Jon Stewart announced his departure from Comedy Central’s satirical news show “The Daily Show” in February, and it is still difficult to imagine anyone else sitting behind his desk. After 17 years, his influence as a television personality and political voice is difficult to deny.
At the end of March, a young South African comedian by the name of Trevor Noah was announced to take Stewart’s place. Avid watchers of “The Daily Show” may have remembered him from his brief appearances as an international correspondent, but most have probably been hearing his name for the first time over the past few weeks.
Trevor Noah has been doing stand-up comedy for nine years and has toured internationally. Much of his humor is drawn from his experiences growing up as a person of mixed race in South Africa during apartheid. Stewart called Noah personally to ask if he would become a correspondent for “The Daily Show,” and he initially declined. However, Stewart and his staff were persistent, and Noah eventually visited the set of the “The Daily Show.” In an episode of “The Daily Show Podcast,” Noah equated his experience to visiting Willy Wonka’s Chocolate Factory. Just as Wonka’s chocolate isn’t just chocolate, he said Stewart’s “comedy wasn’t just comedy.” He expressed numerous times the passion and confidence he saw in Stewart. After that day, he joined “The Daily Show” team.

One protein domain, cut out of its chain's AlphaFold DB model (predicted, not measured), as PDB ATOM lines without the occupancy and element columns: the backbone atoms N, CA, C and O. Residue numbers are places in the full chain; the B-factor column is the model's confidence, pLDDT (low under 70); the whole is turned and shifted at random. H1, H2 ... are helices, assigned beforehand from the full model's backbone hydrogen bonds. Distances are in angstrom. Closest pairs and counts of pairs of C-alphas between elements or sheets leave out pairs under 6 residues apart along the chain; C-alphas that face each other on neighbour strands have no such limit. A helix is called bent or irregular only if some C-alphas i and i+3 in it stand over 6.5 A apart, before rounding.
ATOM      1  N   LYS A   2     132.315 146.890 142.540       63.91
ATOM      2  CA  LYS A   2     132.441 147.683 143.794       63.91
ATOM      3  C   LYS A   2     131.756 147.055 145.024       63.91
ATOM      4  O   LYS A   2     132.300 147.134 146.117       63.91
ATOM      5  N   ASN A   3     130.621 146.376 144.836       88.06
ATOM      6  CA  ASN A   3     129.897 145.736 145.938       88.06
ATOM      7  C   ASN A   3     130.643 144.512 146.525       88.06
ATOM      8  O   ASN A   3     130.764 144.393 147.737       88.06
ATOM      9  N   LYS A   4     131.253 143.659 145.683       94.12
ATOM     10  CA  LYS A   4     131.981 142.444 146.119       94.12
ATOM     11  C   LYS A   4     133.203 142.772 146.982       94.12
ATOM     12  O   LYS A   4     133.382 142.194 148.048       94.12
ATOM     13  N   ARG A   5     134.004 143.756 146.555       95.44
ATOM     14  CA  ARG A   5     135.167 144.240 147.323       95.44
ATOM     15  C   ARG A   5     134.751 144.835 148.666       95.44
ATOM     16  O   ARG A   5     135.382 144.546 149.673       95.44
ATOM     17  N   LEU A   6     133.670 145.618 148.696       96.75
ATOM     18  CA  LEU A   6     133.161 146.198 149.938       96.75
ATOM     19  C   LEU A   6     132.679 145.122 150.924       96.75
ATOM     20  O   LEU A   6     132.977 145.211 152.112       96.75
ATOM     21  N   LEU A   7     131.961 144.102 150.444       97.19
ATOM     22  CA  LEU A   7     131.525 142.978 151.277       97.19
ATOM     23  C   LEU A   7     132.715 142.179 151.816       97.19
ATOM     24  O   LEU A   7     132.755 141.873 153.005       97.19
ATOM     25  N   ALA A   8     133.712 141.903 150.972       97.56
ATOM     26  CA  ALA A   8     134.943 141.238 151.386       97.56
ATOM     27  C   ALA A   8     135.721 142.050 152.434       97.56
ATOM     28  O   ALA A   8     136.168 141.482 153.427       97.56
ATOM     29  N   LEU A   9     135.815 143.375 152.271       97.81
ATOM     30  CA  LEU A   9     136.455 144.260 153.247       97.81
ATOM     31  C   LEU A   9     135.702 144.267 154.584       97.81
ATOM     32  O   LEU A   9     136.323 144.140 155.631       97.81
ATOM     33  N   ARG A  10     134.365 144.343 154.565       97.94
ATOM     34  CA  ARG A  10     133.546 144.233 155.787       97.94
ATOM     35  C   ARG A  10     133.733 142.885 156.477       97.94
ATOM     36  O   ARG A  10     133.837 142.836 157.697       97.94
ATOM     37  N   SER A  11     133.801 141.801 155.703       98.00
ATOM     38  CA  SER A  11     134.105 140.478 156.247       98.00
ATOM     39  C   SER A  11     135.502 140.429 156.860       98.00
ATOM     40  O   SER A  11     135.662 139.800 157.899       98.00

In regards to taking Stewart’s place as the host of “The Daily Show,” Noah has repeatedly recognized the monumental task before him. He believes his international perspective will prove to be his greatest strength. However, he has been criticized for his distance from American politics. He argues that while he may not be as knowledgeable as Stewart, he has still felt the repercussions of American economic and cultural actions and once again emphasizes his unique point of view. In “The Daily Show Podcast,” he went as far as to call his task “all about perspective.”
It seems as if Trevor Noah is truly inspired and invigorated by Jon Stewart’s influential and hilarious work but will still be bringing his own brand of satire to “The Daily Show.” In what many consider to be an unfortunate situation, that is perhaps what is best for Comedy Central and this show. Stewart’s impact on “The Daily Show” and on news media as a whole cannot be ignored, but it also cannot simply be replicated. “The Daily Show” needs a fresh voice with grand aspirations, and it looks as if that may be found in Noah.
Stewart expressed excitement for Noah and put the situation in perspective when he humorously said “I think, without hesitation, Trevor Noah will earn your trust and respect, or not. Just as I earned your trust and respect, or did not.”
Trevor Noah will not begin hosting “The Daily Show” until late this year or until early 2016. Until then, many of his stand-up routines can be found on YouTube.